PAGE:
Generally Qubes OS is an advanced tool for implementing Security by Isolation approach on your desktop, using domains implemented as lightweight Xen VMs. It tries to marry two contradictory goals: how to make the isolation between domains as strong as possible, mainly due to clever architecture that minimizes the amount of trusted code, and how to make this isolation as seamless and easy as possible. Again, how the user is going to take advantage of this isolation is totally left up to the user. I realize this might be a tricky part for some users and some usage scenarios, yet, on the other hand, this seems to be the most flexible and powerful approach we could provide.

Thus people should realize that by mere fact of using Qubes OS they won't become automatically more secure – it's how they are going to use it might make them significantly more secure. A hypothetical exploit for your favourite web browser would work against Firefox running inside one of the Qubes VMs just as well as it worked for the same browser running on normal Linux. The difference that Qubes makes, is that this attacked browser might be just your for-personal-use-only browser which is isolated from your for-work-use-only-browser, and for-banking-use-only-browser.

Finally, even though Qubes has been created by a reasonably skilled team of people, it should not be considered bug free. In fact, over the last 3 years we already found 3 serious bugs/attacks affecting Qubes OS – one of them in the very code we created, and two other in Intel hardware. Again, we tried as much as possible to limit the amount of code that is security sensitive in the first place, yet we are just humans ;) So, I'm very curious to see others' attempts to break Qubes – I think it might make for a very interesting research. A good starting point for such research might be this page. And I know there are individuals out there who apparently only been waiting for Qubes 1.0 to come out, to get some glory (yet, it's not clear to me why to attack qemu, which is not part of the TCB in Qubes, but I guess great minds have their own mysteries ;)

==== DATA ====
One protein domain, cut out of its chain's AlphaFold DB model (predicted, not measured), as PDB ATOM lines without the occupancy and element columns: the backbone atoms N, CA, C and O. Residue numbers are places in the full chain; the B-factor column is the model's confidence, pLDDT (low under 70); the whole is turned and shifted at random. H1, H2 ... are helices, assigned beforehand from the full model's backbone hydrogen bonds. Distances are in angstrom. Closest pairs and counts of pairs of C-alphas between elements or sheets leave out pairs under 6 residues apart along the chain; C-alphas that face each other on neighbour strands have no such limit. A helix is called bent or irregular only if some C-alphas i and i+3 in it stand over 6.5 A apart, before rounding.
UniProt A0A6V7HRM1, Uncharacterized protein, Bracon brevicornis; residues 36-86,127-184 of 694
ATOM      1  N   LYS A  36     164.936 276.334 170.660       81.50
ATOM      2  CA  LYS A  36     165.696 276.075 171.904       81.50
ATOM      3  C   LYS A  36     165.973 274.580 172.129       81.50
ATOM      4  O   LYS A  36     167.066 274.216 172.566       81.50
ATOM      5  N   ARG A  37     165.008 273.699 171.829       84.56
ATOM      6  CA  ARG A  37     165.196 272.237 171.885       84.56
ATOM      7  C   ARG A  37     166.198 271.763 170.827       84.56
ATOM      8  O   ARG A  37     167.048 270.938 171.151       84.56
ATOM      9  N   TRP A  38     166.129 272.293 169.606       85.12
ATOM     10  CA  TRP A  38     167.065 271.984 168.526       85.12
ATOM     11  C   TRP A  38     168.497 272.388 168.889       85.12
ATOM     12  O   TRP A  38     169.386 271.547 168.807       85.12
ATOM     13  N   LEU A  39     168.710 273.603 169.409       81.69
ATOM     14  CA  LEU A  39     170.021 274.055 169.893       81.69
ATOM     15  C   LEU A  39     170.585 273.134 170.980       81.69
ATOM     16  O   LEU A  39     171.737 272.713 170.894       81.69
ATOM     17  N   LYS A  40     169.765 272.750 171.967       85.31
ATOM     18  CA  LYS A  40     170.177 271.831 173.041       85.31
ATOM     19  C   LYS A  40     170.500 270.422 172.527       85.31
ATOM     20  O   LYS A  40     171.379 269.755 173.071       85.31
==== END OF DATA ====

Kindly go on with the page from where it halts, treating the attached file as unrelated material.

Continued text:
In other words, please enjoy Qubes OS 1.0, hopefully it could make your digital life safer!

Please send all the technical questions regarding Qubes to the qubes-devel mailing list. Do not send them to me directly, nor post them in this blog's comments.

52 comments:

vizzdoom said...

Great, this is important milestone for this project. Congratulations!

Anonymous said...

I am not able to visit this URL for download - http://wiki.qubes-os.org/trac/wiki/InstallationGuide.

Can you give me direct link for download please?

Anonymous said...

Congrats!

Anonymous said...

Congratulations with your project.

Greetings Dhyan

Black said...

Wow! This release sure is great news! Unlike previous versions, can we now see how this works as a virtual machine?

Joanna Rutkowska said...

Seems like our Wiki server got a little bit overloaded ;)

Here are the direct URLs to the ISO and the signature:

http://qubes-os.s3.amazonaws.com/iso/Qubes-R1-x86_64-DVD.iso

http://qubes-os.s3.amazonaws.com/iso/Qubes-R1-x86_64-DVD.iso.asc

Also, if you can, please use the bit torrent link instead:

http://qubes-os.s3.amazonaws.com/iso/Qubes-R1-x86_64-DVD.iso?torrent

Gi0 said...

Congrats to you Joanna and to everyone that helped!
Please consider creating a Twitter account.

Joanna Rutkowska said...

@Gi0: interesting request -- what kind of info would you expect me to share on my twitter account, beyond what I already do on my blog?